June 2004
Volume 4, Issue 8
Free
Vision Sciences Society Annual Meeting Abstract  |   August 2004
Visual memory for natural scenes: automatic + task dependent components
Author Affiliations
  • Alan Robinson
    Department of Cognitive Science, UCSan Diego, USA
Journal of Vision August 2004, Vol.4, 823. doi:10.1167/4.8.823
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      Alan Robinson, Jochen Triesch; Visual memory for natural scenes: automatic + task dependent components. Journal of Vision 2004;4(8):823. doi: 10.1167/4.8.823.

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      © ARVO (1962-2015); The Authors (2016-present)

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Abstract

Are the contents of visual memory influenced by a subject's task? Our previous work using natural tasks in virtual reality has shown strong task effects, coupled with minimal memory usage. Hollingworth (2003) has shown, however, that people can encode a great deal of information when viewing natural scenes. In this work we show that even when people encode a lot of detail there are still strong task effects. We conducted 2 experiments using a novel change-detection paradigm. In both experiments subjects completed 2 tasks; the first was to describe objects in a set of natural images, reporting a specific property of each object when a crosshair appeared above it, such as its name or dominant color. The other task was viewing a modified version of each scene, and detecting which of the previously described objects had changed. Subjects were split into separate groups, which described the same objects, but different aspects (name, or dominant color). In Experiment 1, subjects were told they were in a memory experiment and performed the change detection task for each image immediately after describing the objects in that image. In Experiment 2, subjects finished describing all images before being informed that we were studying memory and performing the change detection task. Surprisingly, subjects in both experiments showed comparable levels of overall change detection, even though in Experiment 2 the memory task was unexpected and memory contents were probed after a 1–5 minute delay. We also found task effects, but only in Experiment 2. When subjects described the color of objects, their ability to detect color changes was increased by 16%, whereas when they named the objects, their ability to detect object additions increased by 22%. We conclude that people automatically encode a surprising amount of visual details when viewing natural scenes, but the details encoded depend strongly on people's task, and their understanding of that task's overall demands.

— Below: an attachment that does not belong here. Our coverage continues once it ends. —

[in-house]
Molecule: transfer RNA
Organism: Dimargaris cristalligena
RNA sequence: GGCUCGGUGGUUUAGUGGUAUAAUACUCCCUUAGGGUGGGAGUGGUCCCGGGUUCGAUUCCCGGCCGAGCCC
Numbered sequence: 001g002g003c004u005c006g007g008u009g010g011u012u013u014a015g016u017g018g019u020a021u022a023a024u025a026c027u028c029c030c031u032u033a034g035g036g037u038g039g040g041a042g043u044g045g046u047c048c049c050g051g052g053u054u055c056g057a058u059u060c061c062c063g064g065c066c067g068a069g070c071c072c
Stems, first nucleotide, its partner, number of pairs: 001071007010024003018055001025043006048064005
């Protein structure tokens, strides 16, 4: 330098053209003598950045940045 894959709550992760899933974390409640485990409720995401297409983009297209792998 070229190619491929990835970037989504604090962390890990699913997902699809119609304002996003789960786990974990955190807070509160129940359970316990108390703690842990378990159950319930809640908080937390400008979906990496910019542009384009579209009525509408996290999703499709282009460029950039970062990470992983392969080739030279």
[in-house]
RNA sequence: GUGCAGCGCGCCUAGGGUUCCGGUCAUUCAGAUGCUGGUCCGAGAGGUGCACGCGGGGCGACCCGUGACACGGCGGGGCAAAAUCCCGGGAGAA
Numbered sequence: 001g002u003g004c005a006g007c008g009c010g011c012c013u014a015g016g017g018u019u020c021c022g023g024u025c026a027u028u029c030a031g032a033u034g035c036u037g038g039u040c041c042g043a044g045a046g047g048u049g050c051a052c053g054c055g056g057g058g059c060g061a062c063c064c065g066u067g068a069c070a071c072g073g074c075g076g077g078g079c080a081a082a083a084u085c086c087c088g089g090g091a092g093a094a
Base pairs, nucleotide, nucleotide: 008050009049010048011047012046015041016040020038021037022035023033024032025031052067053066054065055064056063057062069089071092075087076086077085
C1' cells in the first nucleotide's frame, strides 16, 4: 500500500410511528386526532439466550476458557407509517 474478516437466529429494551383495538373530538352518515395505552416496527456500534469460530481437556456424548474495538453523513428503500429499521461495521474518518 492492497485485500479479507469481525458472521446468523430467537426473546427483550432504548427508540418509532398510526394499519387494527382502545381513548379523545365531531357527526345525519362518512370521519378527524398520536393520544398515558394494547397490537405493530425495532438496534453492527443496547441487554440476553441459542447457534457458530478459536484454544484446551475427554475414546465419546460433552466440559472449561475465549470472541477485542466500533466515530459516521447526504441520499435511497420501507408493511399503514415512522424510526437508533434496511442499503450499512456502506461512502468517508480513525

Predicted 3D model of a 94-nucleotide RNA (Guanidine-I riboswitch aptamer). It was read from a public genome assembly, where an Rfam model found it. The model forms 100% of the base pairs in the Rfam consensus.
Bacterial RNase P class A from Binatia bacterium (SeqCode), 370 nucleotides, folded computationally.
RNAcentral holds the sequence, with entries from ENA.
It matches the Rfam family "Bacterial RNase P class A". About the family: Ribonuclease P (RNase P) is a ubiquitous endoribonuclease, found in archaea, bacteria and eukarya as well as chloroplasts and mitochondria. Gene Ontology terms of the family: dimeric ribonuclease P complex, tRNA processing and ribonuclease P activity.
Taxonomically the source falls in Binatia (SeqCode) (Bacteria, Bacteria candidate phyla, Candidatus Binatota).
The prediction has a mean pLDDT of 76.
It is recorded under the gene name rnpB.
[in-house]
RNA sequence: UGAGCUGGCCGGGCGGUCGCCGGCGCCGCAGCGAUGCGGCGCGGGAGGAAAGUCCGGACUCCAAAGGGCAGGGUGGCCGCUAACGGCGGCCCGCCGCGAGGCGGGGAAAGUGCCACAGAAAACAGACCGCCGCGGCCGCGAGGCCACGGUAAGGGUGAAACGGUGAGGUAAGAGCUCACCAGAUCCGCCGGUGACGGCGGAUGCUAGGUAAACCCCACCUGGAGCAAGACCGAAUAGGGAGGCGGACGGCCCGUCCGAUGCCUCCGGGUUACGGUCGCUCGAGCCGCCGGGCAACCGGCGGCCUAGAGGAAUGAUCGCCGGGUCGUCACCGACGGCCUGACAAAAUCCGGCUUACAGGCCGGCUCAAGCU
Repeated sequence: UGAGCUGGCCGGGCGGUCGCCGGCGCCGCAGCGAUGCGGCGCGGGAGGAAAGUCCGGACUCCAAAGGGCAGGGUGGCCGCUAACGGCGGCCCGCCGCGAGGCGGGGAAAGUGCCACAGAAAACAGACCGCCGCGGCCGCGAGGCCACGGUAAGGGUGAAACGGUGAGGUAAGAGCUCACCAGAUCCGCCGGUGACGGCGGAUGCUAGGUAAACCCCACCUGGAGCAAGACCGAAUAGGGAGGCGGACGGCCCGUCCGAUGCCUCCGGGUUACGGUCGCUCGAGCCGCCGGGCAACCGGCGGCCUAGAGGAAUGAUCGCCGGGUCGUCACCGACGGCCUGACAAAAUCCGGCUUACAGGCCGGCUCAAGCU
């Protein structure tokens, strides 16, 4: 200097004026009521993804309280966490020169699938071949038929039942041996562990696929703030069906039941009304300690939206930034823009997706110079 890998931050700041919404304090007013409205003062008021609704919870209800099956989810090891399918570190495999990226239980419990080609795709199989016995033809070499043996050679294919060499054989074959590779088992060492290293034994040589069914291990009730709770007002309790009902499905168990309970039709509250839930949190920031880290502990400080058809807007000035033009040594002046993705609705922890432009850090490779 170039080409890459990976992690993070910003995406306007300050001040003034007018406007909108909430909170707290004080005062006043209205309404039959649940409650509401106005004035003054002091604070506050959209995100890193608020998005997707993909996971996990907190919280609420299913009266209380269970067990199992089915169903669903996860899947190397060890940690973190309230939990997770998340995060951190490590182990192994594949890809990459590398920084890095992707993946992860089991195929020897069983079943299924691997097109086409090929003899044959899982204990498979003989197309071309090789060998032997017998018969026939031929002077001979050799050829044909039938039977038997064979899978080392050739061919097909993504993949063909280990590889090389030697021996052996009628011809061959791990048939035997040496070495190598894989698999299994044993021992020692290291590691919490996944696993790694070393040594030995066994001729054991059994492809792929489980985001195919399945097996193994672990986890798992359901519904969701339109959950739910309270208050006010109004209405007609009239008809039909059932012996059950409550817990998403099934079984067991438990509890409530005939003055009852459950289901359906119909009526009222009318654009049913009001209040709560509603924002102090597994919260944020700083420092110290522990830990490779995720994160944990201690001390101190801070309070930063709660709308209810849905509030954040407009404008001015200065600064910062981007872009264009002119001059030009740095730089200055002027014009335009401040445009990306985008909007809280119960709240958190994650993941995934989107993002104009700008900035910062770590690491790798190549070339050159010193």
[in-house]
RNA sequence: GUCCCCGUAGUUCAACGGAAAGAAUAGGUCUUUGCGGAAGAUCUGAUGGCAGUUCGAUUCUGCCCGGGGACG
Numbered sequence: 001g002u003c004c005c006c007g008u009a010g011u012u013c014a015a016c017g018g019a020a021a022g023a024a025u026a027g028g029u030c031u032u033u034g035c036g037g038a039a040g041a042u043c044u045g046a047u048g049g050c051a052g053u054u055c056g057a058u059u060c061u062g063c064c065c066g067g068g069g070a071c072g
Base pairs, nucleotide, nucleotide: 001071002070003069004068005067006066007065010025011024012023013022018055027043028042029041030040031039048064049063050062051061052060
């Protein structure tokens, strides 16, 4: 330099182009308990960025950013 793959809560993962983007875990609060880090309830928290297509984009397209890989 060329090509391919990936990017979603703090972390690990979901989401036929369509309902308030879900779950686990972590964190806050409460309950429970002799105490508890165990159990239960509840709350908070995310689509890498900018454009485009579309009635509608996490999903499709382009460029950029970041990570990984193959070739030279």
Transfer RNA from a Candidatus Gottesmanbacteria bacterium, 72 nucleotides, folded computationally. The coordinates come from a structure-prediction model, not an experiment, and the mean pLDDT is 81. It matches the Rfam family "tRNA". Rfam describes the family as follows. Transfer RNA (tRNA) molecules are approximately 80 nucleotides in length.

Robinson, A., Triesch, J.(2004). Visual memory for natural scenes: automatic + task dependent components [Abstract]. Journal of Vision, 4( 8): 823, 823a, http://journalofvision.org/4/8/823/, doi:10.1167/4.8.823. [CrossRef]
Footnotes
 We thank Ronald Rensink for donating the stimuli we used in this research. This work was supported by the University of California Academic Senate, San Diego Division, under grant RC142C-TRIESCH.
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